‘Regulatory arbitrage not good for level playing field’

By: | Published: November 1, 2015 12:18 AM

Arundhati Bhattacharya, chairman of the country’s largest lender State Bank of India, on Saturday said there is some amount of regulatory arbitrage...

Arundhati Bhattacharya, chairman of the country’s largest lender State Bank of India, on Saturday said there is some amount of regulatory arbitrage when it comes to the lending rates of banks and housing finance companies (HFCs) and this is not good for a level playing field.

“There is some amount of regulatory arbitrage. But then the regulator says they (HFCs) also have to get their resources at higher costs than the banks. There are pros and cons for both of them,” Bhattacharya stated. “How to exactly equate it out so that everybody is on a level-playing field is difficult to sort of opine,” she added. The SBI chairman was speaking on the sidelines of the Credai Bankcon 2015 summit in Mumbai.

HFCs that are regulated by the National Housing Bank (NHB) are permitted to lend below the prime lending rates (PLR), whereas banks regulated by the Reserve Bank of India (RBI) cannot lend below the base rate.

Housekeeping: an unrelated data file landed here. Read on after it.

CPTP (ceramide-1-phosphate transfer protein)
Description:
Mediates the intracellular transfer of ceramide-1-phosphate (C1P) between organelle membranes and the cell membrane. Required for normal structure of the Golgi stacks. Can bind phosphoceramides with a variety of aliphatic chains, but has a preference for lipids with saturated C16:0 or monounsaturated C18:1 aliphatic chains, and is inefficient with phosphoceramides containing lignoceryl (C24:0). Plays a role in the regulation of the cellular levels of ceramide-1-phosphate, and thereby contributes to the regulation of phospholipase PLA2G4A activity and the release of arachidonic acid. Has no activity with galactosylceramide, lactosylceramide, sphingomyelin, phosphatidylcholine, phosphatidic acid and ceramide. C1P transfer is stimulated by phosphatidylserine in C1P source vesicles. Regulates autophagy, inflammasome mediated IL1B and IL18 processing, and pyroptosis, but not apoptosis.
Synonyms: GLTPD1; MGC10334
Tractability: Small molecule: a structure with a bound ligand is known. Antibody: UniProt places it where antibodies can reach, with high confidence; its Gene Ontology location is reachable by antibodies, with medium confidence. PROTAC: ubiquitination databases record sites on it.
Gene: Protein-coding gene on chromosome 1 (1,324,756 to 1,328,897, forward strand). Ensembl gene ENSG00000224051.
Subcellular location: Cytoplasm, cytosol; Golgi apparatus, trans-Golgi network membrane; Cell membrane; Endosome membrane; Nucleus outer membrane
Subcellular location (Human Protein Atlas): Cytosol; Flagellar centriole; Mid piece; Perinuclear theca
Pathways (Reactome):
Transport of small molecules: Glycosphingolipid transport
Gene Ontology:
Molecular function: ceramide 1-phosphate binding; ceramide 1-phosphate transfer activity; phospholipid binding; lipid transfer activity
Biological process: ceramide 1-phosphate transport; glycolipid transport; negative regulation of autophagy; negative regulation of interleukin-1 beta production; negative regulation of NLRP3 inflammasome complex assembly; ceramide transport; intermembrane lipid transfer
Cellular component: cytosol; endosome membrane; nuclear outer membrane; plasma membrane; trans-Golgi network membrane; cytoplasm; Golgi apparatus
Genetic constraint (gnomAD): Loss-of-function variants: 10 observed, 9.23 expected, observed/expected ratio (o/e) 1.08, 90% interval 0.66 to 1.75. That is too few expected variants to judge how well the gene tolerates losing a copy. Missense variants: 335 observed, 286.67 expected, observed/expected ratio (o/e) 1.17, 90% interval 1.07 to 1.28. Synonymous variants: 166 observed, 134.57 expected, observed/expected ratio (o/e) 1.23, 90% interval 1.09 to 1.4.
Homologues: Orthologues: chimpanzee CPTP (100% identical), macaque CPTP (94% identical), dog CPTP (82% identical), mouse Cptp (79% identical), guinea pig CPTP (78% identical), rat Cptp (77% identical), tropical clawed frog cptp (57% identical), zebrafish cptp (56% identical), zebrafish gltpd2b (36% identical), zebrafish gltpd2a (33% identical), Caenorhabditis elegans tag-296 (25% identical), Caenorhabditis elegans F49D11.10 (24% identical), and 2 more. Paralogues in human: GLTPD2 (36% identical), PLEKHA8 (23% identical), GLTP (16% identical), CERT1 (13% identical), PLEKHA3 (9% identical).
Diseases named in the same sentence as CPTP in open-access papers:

Bhattacharya said HFCs have an advantage as they can lend below the PLR. “On the other side, what the regulators say is they do not have access to lower cost deposits,” she pointed out. Given the fact that banks have access to a customer deposits, their cost of funds is also comparatively lower than housing finance companies.

Bhattacharya asserted any regulatory arbitrage is not good for a level playing field. “I don’t think there should be any regulatory arbitrage. Regulatory arbitrage always makes for an ‘un-level’. That’s not a level-playing field. And if you have a particular area in which you are playing, obviously it is important to have a level-playing field so that the most efficient of them does the best job,” she asserted.

Sriram Kalyanaraman, MD and CEO of National Housing Bank (NHB), pointed out that HFCs do not have the cost benefits that a bank has due to their CASA base.

“I don’t think they have the cost advantage of the bank,” he added.

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